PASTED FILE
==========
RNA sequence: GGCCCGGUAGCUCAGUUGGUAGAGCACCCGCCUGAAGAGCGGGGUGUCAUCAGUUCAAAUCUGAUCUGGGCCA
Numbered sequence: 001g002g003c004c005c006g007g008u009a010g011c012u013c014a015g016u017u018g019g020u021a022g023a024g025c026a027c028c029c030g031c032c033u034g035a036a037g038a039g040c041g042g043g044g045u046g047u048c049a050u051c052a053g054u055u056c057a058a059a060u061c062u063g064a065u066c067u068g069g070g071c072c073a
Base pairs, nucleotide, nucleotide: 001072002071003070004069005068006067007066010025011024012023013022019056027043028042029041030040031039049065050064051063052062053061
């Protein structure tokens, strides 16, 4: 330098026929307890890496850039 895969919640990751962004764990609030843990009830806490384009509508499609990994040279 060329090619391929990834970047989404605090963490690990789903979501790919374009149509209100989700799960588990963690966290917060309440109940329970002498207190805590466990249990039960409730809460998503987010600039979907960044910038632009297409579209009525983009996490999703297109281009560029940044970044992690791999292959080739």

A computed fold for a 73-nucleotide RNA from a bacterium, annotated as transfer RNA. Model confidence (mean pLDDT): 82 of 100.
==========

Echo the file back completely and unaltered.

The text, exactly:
RNA sequence: GGCCCGGUAGCUCAGUUGGUAGAGCACCCGCCUGAAGAGCGGGGUGUCAUCAGUUCAAAUCUGAUCUGGGCCA
Numbered sequence: 001g002g003c004c005c006g007g008u009a010g011c012u013c014a015g016u017u018g019g020u021a022g023a024g025c026a027c028c029c030g031c032c033u034g035a036a037g038a039g040c041g042g043g044g045u046g047u048c049a050u051c052a053g054u055u056c057a058a059a060u061c062u063g064a065u066c067u068g069g070g071c072c073a
Base pairs, nucleotide, nucleotide: 001072002071003070004069005068006067007066010025011024012023013022019056027043028042029041030040031039049065050064051063052062053061
């Protein structure tokens, strides 16, 4: 330098026929307890890496850039 895969919640990751962004764990609030843990009830806490384009509508499609990994040279 060329090619391929990834970047989404605090963490690990789903979501790919374009149509209100989700799960588990963690966290917060309440109940329970002498207190805590466990249990039960409730809460998503987010600039979907960044910038632009297409579209009525983009996490999703297109281009560029940044970044992690791999292959080739």

A computed fold for a 73-nucleotide RNA from a bacterium, annotated as transfer RNA. Model confidence (mean pLDDT): 82 of 100.